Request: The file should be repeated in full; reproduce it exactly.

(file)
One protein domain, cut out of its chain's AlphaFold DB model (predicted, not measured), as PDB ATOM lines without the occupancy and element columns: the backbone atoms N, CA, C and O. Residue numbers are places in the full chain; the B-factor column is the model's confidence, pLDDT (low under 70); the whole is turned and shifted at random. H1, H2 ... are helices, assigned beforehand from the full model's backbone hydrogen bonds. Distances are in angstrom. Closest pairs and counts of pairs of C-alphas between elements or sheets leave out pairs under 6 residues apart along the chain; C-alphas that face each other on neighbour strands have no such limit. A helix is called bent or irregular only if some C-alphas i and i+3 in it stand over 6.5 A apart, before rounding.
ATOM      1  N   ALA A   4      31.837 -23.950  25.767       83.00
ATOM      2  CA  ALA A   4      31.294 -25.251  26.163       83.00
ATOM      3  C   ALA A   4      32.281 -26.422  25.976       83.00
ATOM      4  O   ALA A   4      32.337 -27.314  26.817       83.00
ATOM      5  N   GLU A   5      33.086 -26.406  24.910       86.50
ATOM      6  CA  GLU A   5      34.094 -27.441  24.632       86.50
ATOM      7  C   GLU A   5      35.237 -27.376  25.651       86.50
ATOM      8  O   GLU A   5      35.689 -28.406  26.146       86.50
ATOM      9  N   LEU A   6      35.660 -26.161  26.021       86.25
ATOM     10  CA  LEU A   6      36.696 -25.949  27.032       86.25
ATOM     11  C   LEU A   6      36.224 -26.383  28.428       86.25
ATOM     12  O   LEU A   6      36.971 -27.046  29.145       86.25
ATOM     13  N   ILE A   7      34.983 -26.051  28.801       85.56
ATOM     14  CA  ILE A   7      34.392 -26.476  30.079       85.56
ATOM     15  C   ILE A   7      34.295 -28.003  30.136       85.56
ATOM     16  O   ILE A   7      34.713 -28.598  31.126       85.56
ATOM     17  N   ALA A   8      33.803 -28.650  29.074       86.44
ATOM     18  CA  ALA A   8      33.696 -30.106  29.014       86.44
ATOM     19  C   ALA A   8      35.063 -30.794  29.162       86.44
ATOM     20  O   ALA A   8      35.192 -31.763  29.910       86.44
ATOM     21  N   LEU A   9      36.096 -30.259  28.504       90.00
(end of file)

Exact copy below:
One protein domain, cut out of its chain's AlphaFold DB model (predicted, not measured), as PDB ATOM lines without the occupancy and element columns: the backbone atoms N, CA, C and O. Residue numbers are places in the full chain; the B-factor column is the model's confidence, pLDDT (low under 70); the whole is turned and shifted at random. H1, H2 ... are helices, assigned beforehand from the full model's backbone hydrogen bonds. Distances are in angstrom. Closest pairs and counts of pairs of C-alphas between elements or sheets leave out pairs under 6 residues apart along the chain; C-alphas that face each other on neighbour strands have no such limit. A helix is called bent or irregular only if some C-alphas i and i+3 in it stand over 6.5 A apart, before rounding.
ATOM      1  N   ALA A   4      31.837 -23.950  25.767       83.00
ATOM      2  CA  ALA A   4      31.294 -25.251  26.163       83.00
ATOM      3  C   ALA A   4      32.281 -26.422  25.976       83.00
ATOM      4  O   ALA A   4      32.337 -27.314  26.817       83.00
ATOM      5  N   GLU A   5      33.086 -26.406  24.910       86.50
ATOM      6  CA  GLU A   5      34.094 -27.441  24.632       86.50
ATOM      7  C   GLU A   5      35.237 -27.376  25.651       86.50
ATOM      8  O   GLU A   5      35.689 -28.406  26.146       86.50
ATOM      9  N   LEU A   6      35.660 -26.161  26.021       86.25
ATOM     10  CA  LEU A   6      36.696 -25.949  27.032       86.25
ATOM     11  C   LEU A   6      36.224 -26.383  28.428       86.25
ATOM     12  O   LEU A   6      36.971 -27.046  29.145       86.25
ATOM     13  N   ILE A   7      34.983 -26.051  28.801       85.56
ATOM     14  CA  ILE A   7      34.392 -26.476  30.079       85.56
ATOM     15  C   ILE A   7      34.295 -28.003  30.136       85.56
ATOM     16  O   ILE A   7      34.713 -28.598  31.126       85.56
ATOM     17  N   ALA A   8      33.803 -28.650  29.074       86.44
ATOM     18  CA  ALA A   8      33.696 -30.106  29.014       86.44
ATOM     19  C   ALA A   8      35.063 -30.794  29.162       86.44
ATOM     20  O   ALA A   8      35.192 -31.763  29.910       86.44
ATOM     21  N   LEU A   9      36.096 -30.259  28.504       90.00